Teacher evaluation is a contentious issue. It tends to be more so when evaluation systems must show evidence of a teacher's contribution to student learning, as federal initiatives have recently required. The stakes are high, since how a teacher is rated affects his or her continued employment, advancement, and even compensation.
Although the design of new evaluation systems provides the framework for success - and represents a big first step - districts still have work to do to successfully differentiate teacher performance and provide teachers the meaningful feedback that should be the goal of any evaluation system worth its salt.
NYC Teachers' Free Pass? The Wall Street Journal crunched eight years worth of data, and found that more than 10 percent of principals did not flunk one teacher on their evaluations. "The findings give ammunition to Department of Education officials who say the teacher-rating system should be changed," WSJ's Lisa Fleisher writes. "New York City is one of a handful of school districts statewide that hasn't adopted a new, more nuanced system of grading teachers. ... Under the current system, teachers are either rated unsatisfactory or satisfactory. Annually, less than 3% of teachers citywide are marked "unsatisfactory."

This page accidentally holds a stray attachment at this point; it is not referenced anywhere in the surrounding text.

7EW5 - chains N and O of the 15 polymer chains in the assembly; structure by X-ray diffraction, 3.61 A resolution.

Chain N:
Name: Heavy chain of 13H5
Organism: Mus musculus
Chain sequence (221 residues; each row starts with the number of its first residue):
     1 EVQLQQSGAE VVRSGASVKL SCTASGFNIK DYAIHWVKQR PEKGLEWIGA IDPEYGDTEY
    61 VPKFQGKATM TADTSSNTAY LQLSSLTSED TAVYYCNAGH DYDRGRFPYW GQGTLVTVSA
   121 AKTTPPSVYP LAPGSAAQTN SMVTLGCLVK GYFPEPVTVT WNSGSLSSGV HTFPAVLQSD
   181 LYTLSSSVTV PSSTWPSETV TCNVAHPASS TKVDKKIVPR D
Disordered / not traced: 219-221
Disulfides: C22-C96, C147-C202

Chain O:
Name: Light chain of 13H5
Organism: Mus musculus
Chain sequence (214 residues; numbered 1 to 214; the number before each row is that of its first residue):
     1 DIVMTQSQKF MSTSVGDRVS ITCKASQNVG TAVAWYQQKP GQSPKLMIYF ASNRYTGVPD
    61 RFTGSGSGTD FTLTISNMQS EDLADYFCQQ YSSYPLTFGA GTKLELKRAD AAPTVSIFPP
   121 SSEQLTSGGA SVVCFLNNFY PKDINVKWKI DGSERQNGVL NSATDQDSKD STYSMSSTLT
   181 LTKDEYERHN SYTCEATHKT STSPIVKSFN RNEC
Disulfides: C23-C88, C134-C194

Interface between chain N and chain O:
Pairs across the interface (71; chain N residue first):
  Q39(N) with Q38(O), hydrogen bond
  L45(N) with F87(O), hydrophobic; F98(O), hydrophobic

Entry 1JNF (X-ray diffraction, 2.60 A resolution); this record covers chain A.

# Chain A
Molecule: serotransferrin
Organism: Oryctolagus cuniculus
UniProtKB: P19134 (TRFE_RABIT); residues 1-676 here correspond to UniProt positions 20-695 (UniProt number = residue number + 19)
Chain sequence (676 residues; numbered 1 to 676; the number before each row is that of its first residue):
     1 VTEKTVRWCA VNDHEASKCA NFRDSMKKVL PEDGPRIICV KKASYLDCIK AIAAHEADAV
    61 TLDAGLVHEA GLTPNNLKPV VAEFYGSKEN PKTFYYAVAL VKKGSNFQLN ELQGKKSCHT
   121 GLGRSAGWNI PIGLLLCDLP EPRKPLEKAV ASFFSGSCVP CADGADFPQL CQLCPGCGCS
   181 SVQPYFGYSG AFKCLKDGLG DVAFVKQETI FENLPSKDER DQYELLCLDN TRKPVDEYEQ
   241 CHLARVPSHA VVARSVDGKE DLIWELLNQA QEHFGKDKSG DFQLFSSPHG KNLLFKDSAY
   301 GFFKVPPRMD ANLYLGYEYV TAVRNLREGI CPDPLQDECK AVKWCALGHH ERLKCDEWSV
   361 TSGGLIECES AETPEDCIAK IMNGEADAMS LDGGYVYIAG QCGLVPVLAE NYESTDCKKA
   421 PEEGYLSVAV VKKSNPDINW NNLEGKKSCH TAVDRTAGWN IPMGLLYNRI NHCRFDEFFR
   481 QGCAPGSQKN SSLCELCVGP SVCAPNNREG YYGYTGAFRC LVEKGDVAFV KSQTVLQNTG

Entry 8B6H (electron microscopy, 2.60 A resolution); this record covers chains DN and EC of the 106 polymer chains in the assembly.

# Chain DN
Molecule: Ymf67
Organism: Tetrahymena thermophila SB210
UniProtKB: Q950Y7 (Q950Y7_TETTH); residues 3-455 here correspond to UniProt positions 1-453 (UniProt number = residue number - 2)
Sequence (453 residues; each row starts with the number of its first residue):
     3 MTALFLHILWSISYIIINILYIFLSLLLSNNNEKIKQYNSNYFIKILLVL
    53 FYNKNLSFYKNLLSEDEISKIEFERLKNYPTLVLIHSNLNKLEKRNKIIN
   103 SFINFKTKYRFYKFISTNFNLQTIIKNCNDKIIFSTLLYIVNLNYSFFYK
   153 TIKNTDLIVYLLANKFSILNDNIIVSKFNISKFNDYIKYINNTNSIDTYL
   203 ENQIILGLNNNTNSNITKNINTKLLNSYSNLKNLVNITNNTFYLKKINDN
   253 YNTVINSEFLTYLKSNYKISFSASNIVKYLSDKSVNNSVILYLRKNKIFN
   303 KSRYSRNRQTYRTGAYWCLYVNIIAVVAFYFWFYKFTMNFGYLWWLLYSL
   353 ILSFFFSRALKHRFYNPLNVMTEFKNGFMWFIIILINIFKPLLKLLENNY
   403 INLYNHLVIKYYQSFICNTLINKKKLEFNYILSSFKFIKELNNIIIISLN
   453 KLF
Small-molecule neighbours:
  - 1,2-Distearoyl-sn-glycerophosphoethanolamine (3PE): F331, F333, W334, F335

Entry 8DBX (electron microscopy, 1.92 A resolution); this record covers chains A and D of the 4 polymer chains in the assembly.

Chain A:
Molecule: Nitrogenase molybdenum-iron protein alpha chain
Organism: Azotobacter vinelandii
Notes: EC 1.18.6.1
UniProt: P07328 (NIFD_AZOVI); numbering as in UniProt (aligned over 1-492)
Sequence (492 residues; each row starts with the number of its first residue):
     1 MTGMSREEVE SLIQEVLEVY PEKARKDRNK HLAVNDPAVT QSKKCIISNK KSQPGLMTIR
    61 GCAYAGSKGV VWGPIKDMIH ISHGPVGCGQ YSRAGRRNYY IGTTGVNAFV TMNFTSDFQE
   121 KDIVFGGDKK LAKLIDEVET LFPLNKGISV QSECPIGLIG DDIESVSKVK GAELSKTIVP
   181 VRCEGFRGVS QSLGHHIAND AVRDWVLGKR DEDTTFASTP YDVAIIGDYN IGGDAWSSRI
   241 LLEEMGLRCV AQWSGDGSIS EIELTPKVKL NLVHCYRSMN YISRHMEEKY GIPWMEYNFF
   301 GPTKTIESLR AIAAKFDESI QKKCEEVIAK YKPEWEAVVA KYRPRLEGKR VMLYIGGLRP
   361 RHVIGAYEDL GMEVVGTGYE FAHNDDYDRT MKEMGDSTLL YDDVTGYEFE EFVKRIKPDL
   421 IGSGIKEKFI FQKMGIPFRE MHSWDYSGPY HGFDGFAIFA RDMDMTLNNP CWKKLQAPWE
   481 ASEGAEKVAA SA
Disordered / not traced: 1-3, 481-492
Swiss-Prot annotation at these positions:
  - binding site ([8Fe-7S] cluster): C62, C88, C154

Chartering Hits Washington Last November, Washington state voted to allow the creation of its first ever charter schools. Now, reports the Associated Press, activists, teachers and parents are applying to be on the state's first charter commission, the body that decides which charter schools are approved and denied. "I've seen the power that specialized programs can have," said fifth grade teacher Ryan Grant. "I see a lot of potential around the state for innovative schools."